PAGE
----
True friends do a lot of really annoying crap for their friends they don’t really want to do. Like getting into a bar fight because a lesbian wants to take your friend home. Oh, not normal? Ok new example…Like listen to them compulsively talk about their new boyfriend, or listen with interest as they repeat stories when you’ve already heard them like four times (I do this to my friends pretty frequently- sorry guys), holding their hair back when they’re puking, or driving them all over because they lost their license for three months because they got 2 speeding tickets within three months when they were under twenty-one (whaaaattt?). Being thought of by someone beyond their own skin is a really powerful thing. It shows not only that they are humble, gracious and mature enough to think of you first or above themselves it shows they are willing. That speaks louder than any words can say.
Step Four: Stick Around. No one wants a part time friend. No one wants someone who only wants them when it’s easy or fits into their schedule (I value the friend who for me finds time on his calendar, but I cherish the friend who for me does not consult his calendar.- Robert Brault– word up man). Friendship is like any other relationship- it takes time, work, effort, energy, love, all that warm-gooey-soft stuff. But when the going gets tough- don’t bail. That’s what some people may call “whack”. “The friend in my adversity I shall always cherish most. I can better trust those who helped to relieve the gloom of my dark hours than those who are so ready to enjoy with me the sunshine of my prosperity.” (Ulysses S. Grant, the badass). Life is all fun n games…till someone loses that eye. Then what- then you need your friends. The dark days are the days you want to know you got the real deal. Like Oprah says, “Everyone wants to ride with you in the limo [cab], but what you want is someone who will take the bus with you when the limo breaks down.” (Emphasis added to bring quote into middle class, non-millionaire terms.) Let’s be real here- Oprah probably knows a thing or two about fake friends.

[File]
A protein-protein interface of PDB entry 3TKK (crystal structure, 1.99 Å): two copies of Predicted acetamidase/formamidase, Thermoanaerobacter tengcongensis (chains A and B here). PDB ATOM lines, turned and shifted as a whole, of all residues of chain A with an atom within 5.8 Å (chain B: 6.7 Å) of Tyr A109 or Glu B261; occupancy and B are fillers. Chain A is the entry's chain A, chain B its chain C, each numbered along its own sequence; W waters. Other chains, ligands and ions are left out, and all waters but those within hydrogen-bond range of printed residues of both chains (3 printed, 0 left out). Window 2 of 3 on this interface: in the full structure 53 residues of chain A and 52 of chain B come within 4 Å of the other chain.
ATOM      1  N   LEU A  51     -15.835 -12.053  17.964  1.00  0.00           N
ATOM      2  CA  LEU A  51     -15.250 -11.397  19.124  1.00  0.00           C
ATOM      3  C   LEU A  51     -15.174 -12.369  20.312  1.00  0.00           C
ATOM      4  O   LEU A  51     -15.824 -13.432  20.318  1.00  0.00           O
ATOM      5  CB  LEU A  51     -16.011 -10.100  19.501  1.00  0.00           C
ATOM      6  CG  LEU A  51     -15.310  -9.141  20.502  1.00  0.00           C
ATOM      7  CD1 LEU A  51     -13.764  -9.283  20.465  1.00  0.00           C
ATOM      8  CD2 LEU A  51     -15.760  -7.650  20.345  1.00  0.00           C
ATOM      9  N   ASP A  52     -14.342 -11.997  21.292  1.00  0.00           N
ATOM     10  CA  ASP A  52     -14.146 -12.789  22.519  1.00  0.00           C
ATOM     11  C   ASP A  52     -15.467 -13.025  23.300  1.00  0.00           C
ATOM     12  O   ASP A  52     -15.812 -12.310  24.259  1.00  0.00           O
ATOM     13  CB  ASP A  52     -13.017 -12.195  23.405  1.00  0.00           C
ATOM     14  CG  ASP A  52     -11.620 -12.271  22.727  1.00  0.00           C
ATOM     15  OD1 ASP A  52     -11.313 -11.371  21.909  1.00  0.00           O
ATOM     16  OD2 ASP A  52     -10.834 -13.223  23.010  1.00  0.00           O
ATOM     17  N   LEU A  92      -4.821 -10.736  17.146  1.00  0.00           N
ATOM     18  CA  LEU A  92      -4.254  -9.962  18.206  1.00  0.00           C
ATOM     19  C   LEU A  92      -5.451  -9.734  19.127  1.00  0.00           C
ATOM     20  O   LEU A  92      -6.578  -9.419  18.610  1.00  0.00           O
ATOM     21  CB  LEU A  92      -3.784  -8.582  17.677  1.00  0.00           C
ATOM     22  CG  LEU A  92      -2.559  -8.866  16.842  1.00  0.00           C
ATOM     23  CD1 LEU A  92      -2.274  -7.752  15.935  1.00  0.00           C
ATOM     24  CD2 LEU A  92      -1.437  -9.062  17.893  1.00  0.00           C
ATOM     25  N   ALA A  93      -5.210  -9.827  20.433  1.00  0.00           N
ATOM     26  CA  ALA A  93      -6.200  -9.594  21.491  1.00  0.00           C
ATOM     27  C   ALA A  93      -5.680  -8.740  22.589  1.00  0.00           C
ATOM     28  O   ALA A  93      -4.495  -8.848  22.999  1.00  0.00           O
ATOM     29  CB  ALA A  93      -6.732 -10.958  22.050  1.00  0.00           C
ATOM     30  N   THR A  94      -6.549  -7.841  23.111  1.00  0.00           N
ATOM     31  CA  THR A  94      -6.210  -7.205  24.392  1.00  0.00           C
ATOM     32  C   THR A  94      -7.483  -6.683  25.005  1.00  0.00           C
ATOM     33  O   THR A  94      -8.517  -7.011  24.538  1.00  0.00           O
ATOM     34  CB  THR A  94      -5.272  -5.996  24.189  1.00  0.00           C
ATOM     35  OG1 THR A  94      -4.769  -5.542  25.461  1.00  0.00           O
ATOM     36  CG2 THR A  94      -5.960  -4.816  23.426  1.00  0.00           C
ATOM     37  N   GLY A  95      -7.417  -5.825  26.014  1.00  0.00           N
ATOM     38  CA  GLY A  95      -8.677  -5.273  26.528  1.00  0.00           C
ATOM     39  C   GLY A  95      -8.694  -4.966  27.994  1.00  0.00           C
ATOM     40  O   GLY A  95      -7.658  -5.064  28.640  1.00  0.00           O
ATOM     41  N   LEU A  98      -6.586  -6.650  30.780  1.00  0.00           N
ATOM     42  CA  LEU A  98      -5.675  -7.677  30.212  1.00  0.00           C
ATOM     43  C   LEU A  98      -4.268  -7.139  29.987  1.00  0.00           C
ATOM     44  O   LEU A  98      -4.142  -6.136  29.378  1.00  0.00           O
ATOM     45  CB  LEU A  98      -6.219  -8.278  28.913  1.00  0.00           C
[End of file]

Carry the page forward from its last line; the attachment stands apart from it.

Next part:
Step Five: Be Yourself. Your friends are your friends for a reason. They like you. Plain and simple. Ultimately, it’s really hard to be somebody you’re not- especially for a long time- like the length of a friendship (which is supposed to be a long time, unless of course someone is pretending to be someone they are not- that usually speeds up the life cycle of a friendship). Elbert Hubbard put in nicely when he said; “Never explain – your friends do not need it and your enemies will not believe you anyway.” If your friend is your friend you want to be able to be real and know they will accept who you are.*
*Disclaimer- if who you are is a giant rabid monster- you might want to work on that. Probably no one wants to be your friend.
Finally, I don’t really think this is a step- just a sum total of things and a little common sense.
JUST TRY. Just try to be a good friend. If you follow these steps it’s really hard to not make or keep friendships. I’m not saying my steps are foolproof, I’m just saying what I think most people are like, and if you agree- that means you’re probably like that too. And if we all can agree- we all can say we all like when someone is nice to us, honest with us, sticks around with/for us, thinks of us first, and is genuine.
“Friendship… is not something you learn in school. But if you haven’t learned the meaning of friendship, you really haven’t learned anything.” ~Muhammad Ali
Got any other great friendship quotes (I told you I was a quote junkie)? Any friendship peeves? Funny stories? Hit me with ’em!